COVID-19 proves detrimental to NCAA budget

How the loss of March Madness destroyed the NCAA financially

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Grace Dunlavy

Most college sports fans look forward to the biggest event of every year, March Madness, with expectations of Cinderella stories and highlight reel buzzer beaters, but for the National Collegiate Athletics Association (NCAA), it is the event where the majority of their revenue is generated. The revenue, coming from media and broadcast deals and ticket sales, gets redistributed to NCAA member institutions making up the majority of budgets for these schools. 

 

Early this year, the NCAA witnessed all of this crumble with the difficult decision to cancel the remainder of spring championships, including the March Madness tournament. What was supposed to have been upwards of $600 million redistributed to member institutions quickly fell to just $225 million, just over 37 percent of what was originally budgeted for. 

 

At the beginning of each year, the NCAA releases a financial report of what their expected redistribution efforts will look like for the year. In January, they announced the $600 million figure to be distributed back to member institutions starting in April 2020. Just three months later in March, the Board of Governors voted unanimously to alter that number to $225 million, of which $50 million would come out of the NCAA reserve, essentially a “rainy day fund.” Not only did the figure decrease significantly, they also pushed back the redistribution start date to June 2020.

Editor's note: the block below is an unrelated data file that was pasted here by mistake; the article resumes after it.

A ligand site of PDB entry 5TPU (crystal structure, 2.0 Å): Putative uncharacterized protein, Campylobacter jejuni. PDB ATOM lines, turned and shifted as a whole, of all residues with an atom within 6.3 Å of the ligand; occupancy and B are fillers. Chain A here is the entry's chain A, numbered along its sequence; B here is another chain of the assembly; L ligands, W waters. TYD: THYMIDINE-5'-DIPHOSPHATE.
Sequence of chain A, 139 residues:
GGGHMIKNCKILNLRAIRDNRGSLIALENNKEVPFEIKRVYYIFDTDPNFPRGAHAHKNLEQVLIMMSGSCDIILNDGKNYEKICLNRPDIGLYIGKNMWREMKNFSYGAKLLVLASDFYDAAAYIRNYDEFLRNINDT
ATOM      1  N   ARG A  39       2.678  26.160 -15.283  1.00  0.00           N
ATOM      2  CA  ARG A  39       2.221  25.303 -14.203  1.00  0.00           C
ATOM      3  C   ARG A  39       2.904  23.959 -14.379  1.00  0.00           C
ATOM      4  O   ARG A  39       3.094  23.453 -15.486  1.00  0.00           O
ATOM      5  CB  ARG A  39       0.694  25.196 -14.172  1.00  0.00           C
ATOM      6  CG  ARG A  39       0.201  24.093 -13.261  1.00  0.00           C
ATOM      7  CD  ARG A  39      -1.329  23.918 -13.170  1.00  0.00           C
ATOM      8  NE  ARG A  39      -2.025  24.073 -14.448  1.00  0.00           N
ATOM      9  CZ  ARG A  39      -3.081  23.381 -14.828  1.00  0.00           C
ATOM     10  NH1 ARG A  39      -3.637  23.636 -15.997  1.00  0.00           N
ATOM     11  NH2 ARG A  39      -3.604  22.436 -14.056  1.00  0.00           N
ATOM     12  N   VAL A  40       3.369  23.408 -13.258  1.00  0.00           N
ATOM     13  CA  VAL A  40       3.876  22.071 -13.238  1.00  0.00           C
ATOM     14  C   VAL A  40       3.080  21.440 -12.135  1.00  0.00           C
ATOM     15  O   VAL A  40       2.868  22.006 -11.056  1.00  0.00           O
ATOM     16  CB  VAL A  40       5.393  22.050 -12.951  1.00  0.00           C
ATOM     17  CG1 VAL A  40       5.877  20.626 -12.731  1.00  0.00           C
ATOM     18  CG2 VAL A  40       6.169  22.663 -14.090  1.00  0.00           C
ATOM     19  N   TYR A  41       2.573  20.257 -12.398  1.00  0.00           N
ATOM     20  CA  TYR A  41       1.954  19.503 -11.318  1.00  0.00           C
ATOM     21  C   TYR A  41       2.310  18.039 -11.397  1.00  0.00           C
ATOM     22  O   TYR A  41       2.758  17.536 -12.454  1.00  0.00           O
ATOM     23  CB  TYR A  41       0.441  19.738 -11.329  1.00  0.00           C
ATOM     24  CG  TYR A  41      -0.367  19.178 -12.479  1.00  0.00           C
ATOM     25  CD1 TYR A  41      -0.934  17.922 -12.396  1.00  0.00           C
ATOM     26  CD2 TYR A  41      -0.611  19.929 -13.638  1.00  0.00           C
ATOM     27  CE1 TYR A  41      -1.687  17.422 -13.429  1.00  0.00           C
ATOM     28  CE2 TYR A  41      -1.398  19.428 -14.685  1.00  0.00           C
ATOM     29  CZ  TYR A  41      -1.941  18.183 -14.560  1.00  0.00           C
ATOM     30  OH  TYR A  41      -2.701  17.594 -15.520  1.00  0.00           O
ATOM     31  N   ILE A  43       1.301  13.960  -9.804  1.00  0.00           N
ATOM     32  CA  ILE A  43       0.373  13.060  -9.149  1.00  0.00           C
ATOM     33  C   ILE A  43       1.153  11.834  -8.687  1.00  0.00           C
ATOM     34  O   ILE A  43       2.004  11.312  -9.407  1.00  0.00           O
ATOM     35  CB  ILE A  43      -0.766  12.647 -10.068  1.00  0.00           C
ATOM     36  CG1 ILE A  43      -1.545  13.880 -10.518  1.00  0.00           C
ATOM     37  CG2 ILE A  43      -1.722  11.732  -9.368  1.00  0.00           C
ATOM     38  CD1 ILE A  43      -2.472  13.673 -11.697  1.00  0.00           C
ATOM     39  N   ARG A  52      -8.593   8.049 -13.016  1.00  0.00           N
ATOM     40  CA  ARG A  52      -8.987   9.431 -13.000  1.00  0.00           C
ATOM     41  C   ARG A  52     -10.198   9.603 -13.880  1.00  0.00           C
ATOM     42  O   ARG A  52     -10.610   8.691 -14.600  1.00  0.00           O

The “good” news for the NCAA is that they did have an event cancellation insurance policy for March Madness of a staggering $270 million to help make up some of the loss. That being said, it isn’t going to account for the years of funds that are promised to conferences from March Madness. 

 

Although football appears from the outside to be the largest revenue stream, the key money that comes from the large football schools actually operates outside of the NCAA. For example, the Rose Bowl has contracts with the Big Ten and Pac-12 Conferences, not with the NCAA, and therefore the revenue generated from that event doesn’t get shared amongst NCAA member institutions at large. Because of this, the men’s basketball tournament is by far the largest stream of revenue that is directly associated with the NCAA and impacts the majority of member institutions.

 

SLU Senior Associate Athletic Director, Janet Oberle, said, “everyone has a basketball team,” when discussing the full participation of member institutions in March Madness. There are 68 teams that qualify for the tournament every year when you include the First Four, 32 of which are automatic qualifiers and 36 at-large bids that come from the selection committee. 

 

When a team qualifies for the tournament, they receive what is called a “unit.” This unit equates to just under $267,000, which over the six-year period that the unit is promised, earns a conference about $1.6 million, per unit. Therefore, for conferences that have six bids, they are promised just shy of $10 million just for making the first round. If teams were to move further into the tournament, they would acquire more units, in turn earning more money for their conference. 

 

Every conference is different in how they distribute their units, but it is common practice that the teams that go the furthest will get the majority of the money. Not only is this important for the teams that belong to these conferences, it’s not uncommon for the units to be a substantial portion of the conference’s yearly budget. For example, for the Southern Conference, their one guaranteed unit from their automatic qualifier makes up about 40 percent of their total yearly budget.